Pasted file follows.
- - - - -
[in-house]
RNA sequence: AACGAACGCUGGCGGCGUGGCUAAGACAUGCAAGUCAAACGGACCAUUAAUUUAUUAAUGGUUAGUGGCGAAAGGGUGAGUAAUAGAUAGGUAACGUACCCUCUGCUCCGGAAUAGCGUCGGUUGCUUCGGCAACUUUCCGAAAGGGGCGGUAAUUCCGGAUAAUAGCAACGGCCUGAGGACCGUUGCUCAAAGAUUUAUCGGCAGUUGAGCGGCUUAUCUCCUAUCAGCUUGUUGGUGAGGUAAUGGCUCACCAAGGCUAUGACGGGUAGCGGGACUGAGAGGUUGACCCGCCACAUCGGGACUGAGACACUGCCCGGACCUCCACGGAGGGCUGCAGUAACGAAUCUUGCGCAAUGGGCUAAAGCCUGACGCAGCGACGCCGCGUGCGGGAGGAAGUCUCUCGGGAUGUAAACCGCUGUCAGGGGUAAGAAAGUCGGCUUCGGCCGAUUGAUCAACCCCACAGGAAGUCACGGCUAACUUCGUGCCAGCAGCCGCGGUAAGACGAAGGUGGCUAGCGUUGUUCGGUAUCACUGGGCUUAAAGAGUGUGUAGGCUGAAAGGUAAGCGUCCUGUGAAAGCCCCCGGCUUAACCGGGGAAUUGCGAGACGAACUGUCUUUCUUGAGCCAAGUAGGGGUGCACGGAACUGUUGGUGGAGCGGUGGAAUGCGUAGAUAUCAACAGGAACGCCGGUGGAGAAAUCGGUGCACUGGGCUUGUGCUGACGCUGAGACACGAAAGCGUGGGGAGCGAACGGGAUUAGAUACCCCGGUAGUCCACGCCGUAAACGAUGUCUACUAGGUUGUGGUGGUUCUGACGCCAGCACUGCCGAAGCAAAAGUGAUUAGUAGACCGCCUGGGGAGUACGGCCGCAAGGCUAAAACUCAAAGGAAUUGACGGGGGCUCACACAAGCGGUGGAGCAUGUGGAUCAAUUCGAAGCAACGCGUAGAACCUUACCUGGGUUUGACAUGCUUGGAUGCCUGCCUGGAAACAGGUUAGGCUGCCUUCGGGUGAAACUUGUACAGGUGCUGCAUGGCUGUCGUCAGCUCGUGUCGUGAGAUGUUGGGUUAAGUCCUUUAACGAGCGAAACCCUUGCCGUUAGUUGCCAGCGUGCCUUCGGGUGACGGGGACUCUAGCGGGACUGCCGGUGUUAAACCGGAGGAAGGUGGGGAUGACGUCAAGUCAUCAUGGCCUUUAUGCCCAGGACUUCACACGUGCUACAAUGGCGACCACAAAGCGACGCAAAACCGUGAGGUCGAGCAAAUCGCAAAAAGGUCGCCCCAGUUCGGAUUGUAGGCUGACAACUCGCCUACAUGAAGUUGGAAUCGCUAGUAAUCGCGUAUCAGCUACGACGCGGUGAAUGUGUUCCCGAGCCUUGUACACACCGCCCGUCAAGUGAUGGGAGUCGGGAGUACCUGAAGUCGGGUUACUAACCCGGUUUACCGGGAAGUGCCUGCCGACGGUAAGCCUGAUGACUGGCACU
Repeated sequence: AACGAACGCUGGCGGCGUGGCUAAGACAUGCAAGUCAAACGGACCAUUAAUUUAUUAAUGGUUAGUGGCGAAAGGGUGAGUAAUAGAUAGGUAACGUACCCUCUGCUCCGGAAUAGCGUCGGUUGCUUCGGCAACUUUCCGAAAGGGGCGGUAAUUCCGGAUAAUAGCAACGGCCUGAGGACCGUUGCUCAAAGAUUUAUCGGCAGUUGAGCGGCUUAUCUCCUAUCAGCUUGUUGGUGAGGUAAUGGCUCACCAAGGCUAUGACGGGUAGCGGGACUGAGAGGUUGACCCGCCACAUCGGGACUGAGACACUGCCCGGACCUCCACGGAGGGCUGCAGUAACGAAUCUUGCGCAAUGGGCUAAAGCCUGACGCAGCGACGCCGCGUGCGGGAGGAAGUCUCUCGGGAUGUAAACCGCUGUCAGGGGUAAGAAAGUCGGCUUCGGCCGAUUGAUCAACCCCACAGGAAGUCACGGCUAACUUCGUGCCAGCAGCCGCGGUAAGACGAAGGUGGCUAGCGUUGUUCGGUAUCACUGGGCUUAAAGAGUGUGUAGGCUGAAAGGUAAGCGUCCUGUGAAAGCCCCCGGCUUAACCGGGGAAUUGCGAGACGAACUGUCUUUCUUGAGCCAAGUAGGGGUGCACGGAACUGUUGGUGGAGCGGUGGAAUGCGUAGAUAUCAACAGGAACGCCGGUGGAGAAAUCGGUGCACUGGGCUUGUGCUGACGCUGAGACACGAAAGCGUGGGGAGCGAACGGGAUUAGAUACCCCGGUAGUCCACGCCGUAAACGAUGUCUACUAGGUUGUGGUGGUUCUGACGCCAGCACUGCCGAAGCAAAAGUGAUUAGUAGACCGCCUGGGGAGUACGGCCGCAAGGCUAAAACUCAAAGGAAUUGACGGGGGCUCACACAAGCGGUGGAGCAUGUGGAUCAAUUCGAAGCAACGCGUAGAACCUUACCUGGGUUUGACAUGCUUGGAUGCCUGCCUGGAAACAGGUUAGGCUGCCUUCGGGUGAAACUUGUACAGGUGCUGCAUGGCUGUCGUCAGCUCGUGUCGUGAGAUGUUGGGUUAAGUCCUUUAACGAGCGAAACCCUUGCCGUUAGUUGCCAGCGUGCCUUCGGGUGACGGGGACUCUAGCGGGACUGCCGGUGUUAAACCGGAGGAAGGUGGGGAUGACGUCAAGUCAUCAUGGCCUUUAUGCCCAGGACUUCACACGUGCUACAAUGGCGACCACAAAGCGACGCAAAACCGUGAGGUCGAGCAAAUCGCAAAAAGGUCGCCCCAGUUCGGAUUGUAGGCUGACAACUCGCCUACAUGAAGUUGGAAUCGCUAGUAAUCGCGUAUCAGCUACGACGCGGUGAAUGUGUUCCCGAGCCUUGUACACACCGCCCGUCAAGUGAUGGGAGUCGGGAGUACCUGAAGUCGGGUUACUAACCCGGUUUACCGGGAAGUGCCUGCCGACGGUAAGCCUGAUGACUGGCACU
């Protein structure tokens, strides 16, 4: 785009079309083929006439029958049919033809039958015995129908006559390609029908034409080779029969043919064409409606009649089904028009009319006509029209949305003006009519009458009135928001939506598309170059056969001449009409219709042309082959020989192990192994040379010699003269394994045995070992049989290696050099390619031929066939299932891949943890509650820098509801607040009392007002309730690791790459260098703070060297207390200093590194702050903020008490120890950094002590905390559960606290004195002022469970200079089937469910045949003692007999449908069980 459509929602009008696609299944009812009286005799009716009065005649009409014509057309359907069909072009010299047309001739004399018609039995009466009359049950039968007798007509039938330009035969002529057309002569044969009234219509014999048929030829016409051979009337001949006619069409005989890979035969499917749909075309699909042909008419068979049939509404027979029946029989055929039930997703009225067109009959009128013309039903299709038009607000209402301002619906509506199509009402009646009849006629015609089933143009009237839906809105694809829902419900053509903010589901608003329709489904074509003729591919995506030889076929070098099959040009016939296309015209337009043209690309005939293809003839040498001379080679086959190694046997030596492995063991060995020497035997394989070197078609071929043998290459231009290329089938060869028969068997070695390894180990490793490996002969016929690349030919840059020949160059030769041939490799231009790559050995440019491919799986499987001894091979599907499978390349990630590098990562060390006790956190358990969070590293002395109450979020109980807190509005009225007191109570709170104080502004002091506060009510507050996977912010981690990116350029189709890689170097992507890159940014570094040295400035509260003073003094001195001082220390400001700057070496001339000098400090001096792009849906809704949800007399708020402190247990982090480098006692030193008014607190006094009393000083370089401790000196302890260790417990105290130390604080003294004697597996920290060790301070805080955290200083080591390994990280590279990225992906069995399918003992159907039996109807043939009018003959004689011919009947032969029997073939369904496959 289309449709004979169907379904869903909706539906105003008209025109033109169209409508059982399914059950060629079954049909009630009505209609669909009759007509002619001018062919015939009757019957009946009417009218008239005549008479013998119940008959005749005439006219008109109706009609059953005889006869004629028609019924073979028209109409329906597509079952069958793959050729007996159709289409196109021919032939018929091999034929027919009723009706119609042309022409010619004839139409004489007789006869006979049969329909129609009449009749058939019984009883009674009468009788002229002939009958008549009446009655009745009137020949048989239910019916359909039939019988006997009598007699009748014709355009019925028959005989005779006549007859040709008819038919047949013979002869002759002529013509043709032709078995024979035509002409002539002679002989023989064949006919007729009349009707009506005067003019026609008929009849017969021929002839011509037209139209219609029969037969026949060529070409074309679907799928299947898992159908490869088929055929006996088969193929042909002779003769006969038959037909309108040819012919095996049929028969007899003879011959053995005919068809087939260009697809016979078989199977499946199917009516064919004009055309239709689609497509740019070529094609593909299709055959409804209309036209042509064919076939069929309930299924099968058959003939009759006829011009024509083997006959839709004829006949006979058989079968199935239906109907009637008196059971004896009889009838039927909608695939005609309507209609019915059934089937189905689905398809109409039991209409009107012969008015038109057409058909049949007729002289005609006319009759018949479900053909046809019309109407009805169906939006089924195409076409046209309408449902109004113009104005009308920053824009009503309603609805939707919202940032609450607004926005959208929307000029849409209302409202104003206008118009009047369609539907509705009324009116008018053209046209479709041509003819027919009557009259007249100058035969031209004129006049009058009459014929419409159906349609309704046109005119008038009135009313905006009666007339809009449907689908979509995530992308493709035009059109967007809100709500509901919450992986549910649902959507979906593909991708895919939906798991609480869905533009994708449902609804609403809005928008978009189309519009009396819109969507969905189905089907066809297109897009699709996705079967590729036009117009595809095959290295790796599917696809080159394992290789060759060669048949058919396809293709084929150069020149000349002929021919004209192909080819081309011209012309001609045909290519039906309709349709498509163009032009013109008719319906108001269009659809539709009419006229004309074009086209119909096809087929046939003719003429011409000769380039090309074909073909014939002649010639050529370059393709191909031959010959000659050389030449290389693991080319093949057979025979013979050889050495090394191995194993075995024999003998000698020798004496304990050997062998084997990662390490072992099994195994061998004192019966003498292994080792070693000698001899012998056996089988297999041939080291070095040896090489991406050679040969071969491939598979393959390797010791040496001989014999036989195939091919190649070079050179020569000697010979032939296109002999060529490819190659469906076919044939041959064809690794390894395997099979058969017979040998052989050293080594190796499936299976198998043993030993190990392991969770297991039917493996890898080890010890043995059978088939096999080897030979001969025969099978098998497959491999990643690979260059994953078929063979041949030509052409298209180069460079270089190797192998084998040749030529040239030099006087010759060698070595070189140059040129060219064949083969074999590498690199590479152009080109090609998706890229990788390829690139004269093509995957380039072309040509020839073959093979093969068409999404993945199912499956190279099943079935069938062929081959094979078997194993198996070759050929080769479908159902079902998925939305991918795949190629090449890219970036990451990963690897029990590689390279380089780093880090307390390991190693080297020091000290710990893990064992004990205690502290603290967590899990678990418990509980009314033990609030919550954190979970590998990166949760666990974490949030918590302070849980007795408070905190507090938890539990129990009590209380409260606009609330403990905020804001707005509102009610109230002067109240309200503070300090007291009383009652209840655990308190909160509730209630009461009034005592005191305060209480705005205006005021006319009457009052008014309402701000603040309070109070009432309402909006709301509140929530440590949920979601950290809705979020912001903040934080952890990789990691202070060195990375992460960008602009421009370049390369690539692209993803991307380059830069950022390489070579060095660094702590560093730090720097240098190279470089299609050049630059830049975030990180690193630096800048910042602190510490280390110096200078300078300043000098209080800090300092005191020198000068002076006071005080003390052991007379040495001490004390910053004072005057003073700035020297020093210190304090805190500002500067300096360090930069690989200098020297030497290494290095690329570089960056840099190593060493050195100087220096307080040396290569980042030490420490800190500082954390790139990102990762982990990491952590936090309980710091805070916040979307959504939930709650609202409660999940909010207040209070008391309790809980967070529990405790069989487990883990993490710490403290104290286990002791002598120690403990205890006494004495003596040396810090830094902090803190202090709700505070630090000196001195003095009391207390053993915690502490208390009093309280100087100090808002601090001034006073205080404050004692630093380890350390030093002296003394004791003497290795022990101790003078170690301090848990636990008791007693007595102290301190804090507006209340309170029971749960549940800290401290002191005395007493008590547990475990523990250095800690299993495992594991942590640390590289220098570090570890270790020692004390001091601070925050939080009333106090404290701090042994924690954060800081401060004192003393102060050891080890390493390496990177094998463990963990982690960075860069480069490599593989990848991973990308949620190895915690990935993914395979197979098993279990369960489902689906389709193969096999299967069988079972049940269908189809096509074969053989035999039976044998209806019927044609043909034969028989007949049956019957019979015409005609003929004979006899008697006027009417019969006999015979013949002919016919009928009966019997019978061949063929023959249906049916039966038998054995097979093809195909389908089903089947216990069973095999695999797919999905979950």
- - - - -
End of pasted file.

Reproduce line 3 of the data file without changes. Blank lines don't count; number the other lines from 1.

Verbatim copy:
Repeated sequence: AACGAACGCUGGCGGCGUGGCUAAGACAUGCAAGUCAAACGGACCAUUAAUUUAUUAAUGGUUAGUGGCGAAAGGGUGAGUAAUAGAUAGGUAACGUACCCUCUGCUCCGGAAUAGCGUCGGUUGCUUCGGCAACUUUCCGAAAGGGGCGGUAAUUCCGGAUAAUAGCAACGGCCUGAGGACCGUUGCUCAAAGAUUUAUCGGCAGUUGAGCGGCUUAUCUCCUAUCAGCUUGUUGGUGAGGUAAUGGCUCACCAAGGCUAUGACGGGUAGCGGGACUGAGAGGUUGACCCGCCACAUCGGGACUGAGACACUGCCCGGACCUCCACGGAGGGCUGCAGUAACGAAUCUUGCGCAAUGGGCUAAAGCCUGACGCAGCGACGCCGCGUGCGGGAGGAAGUCUCUCGGGAUGUAAACCGCUGUCAGGGGUAAGAAAGUCGGCUUCGGCCGAUUGAUCAACCCCACAGGAAGUCACGGCUAACUUCGUGCCAGCAGCCGCGGUAAGACGAAGGUGGCUAGCGUUGUUCGGUAUCACUGGGCUUAAAGAGUGUGUAGGCUGAAAGGUAAGCGUCCUGUGAAAGCCCCCGGCUUAACCGGGGAAUUGCGAGACGAACUGUCUUUCUUGAGCCAAGUAGGGGUGCACGGAACUGUUGGUGGAGCGGUGGAAUGCGUAGAUAUCAACAGGAACGCCGGUGGAGAAAUCGGUGCACUGGGCUUGUGCUGACGCUGAGACACGAAAGCGUGGGGAGCGAACGGGAUUAGAUACCCCGGUAGUCCACGCCGUAAACGAUGUCUACUAGGUUGUGGUGGUUCUGACGCCAGCACUGCCGAAGCAAAAGUGAUUAGUAGACCGCCUGGGGAGUACGGCCGCAAGGCUAAAACUCAAAGGAAUUGACGGGGGCUCACACAAGCGGUGGAGCAUGUGGAUCAAUUCGAAGCAACGCGUAGAACCUUACCUGGGUUUGACAUGCUUGGAUGCCUGCCUGGAAACAGGUUAGGCUGCCUUCGGGUGAAACUUGUACAGGUGCUGCAUGGCUGUCGUCAGCUCGUGUCGUGAGAUGUUGGGUUAAGUCCUUUAACGAGCGAAACCCUUGCCGUUAGUUGCCAGCGUGCCUUCGGGUGACGGGGACUCUAGCGGGACUGCCGGUGUUAAACCGGAGGAAGGUGGGGAUGACGUCAAGUCAUCAUGGCCUUUAUGCCCAGGACUUCACACGUGCUACAAUGGCGACCACAAAGCGACGCAAAACCGUGAGGUCGAGCAAAUCGCAAAAAGGUCGCCCCAGUUCGGAUUGUAGGCUGACAACUCGCCUACAUGAAGUUGGAAUCGCUAGUAAUCGCGUAUCAGCUACGACGCGGUGAAUGUGUUCCCGAGCCUUGUACACACCGCCCGUCAAGUGAUGGGAGUCGGGAGUACCUGAAGUCGGGUUACUAACCCGGUUUACCGGGAAGUGCCUGCCGACGGUAAGCCUGAUGACUGGCACU